Californians, say hello to AB5, soon to be your newest labor law when Gov. Gavin Newsom (D) signs the bill he backed. You probably know it better as the law that on Jan. 1 will force Uber and Lyft and other gig-economy businesses to treat their workers as employees, not independent contractors. (The companies, bless their hearts, say the legislation clearly allows them to treat workers as contractors and also that they’ll likely push a referendum in 2020 to overturn it.)
Cue celebration on the left. Many contract workers in California will be eligible not just for the state’s $12-an-hour minimum wage (increasing to $15 by 2023), and health benefits if they work more than 29 hours a week (thanks, Obamacare!), unemployment insurance and workers’ compensation, but also California-specific benefits such as a mandatory off-site lunch break and, er, a suitable seat to work in, whatever that means.
That is, if they still have work. It seems to me that if the law survives as written, the best-case scenario for Uber and Lyft involves these companies aggressively culling all but their highest-performing drivers, who will be herded into assigned shifts in affluent high-traffic areas. The worst-case scenario is that Uber and Lyft close up shop in the state of California. That might explain why Newsom is trying to broker talks where labor unions and ride-hailing and food-delivery companies could agree on separate rules for gig-economy workers.
Yes, you in the back, wearing the Che Guevara T-shirt, I can hear you muttering about how they could “just take a little less in profits.” That might be fine for older companies that make heavy use of contractors and have old-fashioned things such as profits. But the gig-economy companies are still hemorrhaging cash. Essentially, Uber and Lyft are a charity dedicated to shuttling people among airports, hotels, WeWork “hot desks” and plates of avocado toast.
They have no surplus value for kindly legislators to redistribute. Having gone public, they can’t even run to get more cash from the starry-eyed venture capitalists who funded their losses so profligately.
It is true that these firms aspire to profitability. The aspiration is even faintly plausible. By aggregating both drivers and passengers into massive networks, rather than the fragmented, hand-crafted dispatch systems of the old-style cab companies, Uber and Lyft actually made ride-hailing much more valuable to both passengers and drivers.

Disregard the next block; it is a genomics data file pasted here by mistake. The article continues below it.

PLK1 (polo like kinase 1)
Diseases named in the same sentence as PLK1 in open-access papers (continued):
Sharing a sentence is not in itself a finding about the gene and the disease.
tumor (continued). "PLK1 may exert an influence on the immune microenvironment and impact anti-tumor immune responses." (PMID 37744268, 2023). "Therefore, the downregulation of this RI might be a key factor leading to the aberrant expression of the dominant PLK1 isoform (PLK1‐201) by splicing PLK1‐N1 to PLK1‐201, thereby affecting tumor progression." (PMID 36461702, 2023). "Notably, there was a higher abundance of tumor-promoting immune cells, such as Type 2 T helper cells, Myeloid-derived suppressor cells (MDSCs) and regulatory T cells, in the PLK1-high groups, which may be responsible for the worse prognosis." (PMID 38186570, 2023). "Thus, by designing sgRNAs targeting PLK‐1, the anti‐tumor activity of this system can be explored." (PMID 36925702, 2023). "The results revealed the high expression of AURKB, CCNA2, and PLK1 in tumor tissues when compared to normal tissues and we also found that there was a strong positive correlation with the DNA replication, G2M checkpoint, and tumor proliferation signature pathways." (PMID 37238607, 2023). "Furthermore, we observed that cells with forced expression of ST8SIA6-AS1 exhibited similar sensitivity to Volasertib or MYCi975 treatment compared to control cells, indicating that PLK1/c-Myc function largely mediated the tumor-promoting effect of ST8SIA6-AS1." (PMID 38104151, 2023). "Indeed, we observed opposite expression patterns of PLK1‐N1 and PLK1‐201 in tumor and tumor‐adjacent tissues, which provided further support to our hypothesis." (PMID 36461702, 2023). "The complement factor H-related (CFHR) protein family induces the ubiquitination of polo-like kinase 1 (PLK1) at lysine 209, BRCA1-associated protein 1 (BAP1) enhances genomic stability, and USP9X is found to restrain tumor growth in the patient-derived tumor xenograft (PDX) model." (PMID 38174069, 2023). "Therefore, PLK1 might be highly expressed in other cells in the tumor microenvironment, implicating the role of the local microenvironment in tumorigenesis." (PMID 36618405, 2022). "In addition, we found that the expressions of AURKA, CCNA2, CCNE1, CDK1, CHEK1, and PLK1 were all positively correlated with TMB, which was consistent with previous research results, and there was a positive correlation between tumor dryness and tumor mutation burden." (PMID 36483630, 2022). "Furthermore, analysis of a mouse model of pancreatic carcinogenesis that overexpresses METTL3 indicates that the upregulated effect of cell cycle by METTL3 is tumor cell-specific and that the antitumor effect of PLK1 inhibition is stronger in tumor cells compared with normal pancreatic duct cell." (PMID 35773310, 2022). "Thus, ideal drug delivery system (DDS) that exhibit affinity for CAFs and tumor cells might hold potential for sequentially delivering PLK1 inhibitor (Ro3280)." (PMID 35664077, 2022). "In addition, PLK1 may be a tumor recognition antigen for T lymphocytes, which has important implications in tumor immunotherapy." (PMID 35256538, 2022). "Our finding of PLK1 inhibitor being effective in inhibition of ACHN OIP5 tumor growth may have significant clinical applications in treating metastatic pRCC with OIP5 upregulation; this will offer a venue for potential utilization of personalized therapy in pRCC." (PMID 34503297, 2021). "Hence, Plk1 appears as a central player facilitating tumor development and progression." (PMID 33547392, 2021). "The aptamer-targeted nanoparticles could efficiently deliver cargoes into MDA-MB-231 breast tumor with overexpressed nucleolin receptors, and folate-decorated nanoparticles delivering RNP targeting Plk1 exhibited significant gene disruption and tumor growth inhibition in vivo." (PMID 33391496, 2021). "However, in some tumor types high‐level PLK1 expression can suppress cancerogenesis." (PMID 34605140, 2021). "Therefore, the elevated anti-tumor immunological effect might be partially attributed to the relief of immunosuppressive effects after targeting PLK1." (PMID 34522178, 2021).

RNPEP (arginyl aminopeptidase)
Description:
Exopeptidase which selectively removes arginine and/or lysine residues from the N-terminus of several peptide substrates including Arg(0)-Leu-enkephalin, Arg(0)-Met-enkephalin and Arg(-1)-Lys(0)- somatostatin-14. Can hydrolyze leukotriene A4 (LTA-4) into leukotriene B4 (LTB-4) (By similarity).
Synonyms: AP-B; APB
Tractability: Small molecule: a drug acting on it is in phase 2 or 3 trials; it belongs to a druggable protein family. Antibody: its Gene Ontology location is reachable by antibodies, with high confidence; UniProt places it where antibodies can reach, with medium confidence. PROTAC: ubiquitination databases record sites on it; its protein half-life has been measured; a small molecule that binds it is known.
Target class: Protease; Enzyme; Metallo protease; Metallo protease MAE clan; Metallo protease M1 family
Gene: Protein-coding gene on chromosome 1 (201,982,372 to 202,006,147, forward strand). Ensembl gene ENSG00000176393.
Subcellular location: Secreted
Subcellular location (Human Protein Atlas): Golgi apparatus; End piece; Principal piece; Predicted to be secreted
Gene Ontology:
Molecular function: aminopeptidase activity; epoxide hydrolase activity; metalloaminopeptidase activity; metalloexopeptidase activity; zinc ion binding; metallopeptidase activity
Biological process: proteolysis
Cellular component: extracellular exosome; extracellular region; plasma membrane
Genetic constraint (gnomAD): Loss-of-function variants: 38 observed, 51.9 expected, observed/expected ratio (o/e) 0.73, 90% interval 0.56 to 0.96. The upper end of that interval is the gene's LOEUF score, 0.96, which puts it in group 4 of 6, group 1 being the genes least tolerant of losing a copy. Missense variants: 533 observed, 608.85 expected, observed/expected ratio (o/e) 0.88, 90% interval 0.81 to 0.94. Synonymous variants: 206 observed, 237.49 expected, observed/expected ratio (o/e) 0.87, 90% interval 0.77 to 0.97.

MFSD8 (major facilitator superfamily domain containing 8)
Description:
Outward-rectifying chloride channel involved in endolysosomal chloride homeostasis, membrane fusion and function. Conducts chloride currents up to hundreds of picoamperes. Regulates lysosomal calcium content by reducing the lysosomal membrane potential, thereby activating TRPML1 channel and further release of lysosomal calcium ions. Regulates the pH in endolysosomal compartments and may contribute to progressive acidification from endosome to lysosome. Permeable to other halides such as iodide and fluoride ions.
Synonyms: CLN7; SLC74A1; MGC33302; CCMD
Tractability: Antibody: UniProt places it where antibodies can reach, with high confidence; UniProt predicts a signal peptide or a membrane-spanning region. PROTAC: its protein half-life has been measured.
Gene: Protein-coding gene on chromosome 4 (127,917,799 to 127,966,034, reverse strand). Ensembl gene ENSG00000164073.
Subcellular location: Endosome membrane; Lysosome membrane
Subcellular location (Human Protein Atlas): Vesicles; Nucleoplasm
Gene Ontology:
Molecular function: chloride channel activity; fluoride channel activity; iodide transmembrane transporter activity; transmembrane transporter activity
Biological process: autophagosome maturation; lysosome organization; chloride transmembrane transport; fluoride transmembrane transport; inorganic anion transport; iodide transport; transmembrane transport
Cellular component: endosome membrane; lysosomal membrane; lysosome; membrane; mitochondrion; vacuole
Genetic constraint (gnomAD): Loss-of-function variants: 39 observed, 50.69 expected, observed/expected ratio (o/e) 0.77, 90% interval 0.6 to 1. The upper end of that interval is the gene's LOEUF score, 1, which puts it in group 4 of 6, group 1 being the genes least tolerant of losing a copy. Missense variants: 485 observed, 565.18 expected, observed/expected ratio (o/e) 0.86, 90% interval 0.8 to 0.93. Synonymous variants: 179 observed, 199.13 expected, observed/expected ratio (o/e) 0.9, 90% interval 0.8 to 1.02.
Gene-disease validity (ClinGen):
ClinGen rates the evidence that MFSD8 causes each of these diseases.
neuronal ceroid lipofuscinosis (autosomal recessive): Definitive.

Because it’s easier for the two to connect, drivers can pick up fares wherever they happen to be, rather than needing to pull a 12-hour shift cruising rich residential and commercial strips. Meanwhile, passengers can find rides much faster than was possible by calling cab companies to see who had a driver available, or hoofing it down to the nearest retail district.
But the flexibility that makes Uber and Lyft so appealing to drivers — most ride-share drivers are using the services as a part-time gig they can schedule around their regular obligations — is possible only because of the current compensation structure, which pays per ride. If Uber and Lyft have to pay you $15 an hour whether or not you carry any passengers … let us just say that the interests of company and driver suddenly diverge rather sharply.
No, if Uber and Lyft drivers are employees, they’re going to have to be treated like, you know, employees: assigned regular shifts, in company-determined areas, with productivity targets and regular administrative spot-checks. For some drivers, that’s probably preferable to the current arrangement. But for those who valued the option not to work when they had something more pressing to do, ride-hail driving will no longer be a good deal.
Should those people quit in significant numbers, Uber’s and Lyft’s networks will shrink, reducing ridership and making the companies less able to pay drivers. That’s why I suspect they will either have to cull their networks and intensely supervise what’s left, or simply depart for less onerous climes.
One can argue that if they can’t make money with their drivers as employees, then the business was never a good one to start with and deserves to die. But the drivers were providing those rides voluntarily — no one made them turn on the app — so it was apparently better than whatever their next-best way of earning money was. It was also better for passengers, many of whom will go back to driving their own cars, or staying put, rather than paying higher prices for less convenience.
You can’t fault the drivers for wanting to earn more, of course. Nor the California legislature for wanting to give it to them. But given the well-publicized holes in the corporate financial statements, you can wonder where the heck they thought the money was going to come from.